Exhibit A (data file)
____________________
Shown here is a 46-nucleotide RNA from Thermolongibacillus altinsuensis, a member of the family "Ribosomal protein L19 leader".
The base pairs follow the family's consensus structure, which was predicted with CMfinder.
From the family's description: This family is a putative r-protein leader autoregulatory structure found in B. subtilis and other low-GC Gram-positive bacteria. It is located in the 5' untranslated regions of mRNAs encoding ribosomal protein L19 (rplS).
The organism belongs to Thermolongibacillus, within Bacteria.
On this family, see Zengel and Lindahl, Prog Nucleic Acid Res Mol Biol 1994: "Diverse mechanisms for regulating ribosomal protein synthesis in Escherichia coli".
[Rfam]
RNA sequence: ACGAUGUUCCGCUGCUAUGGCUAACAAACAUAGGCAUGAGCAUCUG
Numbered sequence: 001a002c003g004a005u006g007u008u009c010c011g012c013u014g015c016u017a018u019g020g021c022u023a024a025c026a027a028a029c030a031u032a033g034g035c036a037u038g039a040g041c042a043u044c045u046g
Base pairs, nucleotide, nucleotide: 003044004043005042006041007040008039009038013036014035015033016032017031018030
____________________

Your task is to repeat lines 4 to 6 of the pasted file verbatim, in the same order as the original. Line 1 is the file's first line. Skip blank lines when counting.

The organism belongs to Thermolongibacillus, within Bacteria.
On this family, see Zengel and Lindahl, Prog Nucleic Acid Res Mol Biol 1994: "Diverse mechanisms for regulating ribosomal protein synthesis in Escherichia coli".
[Rfam]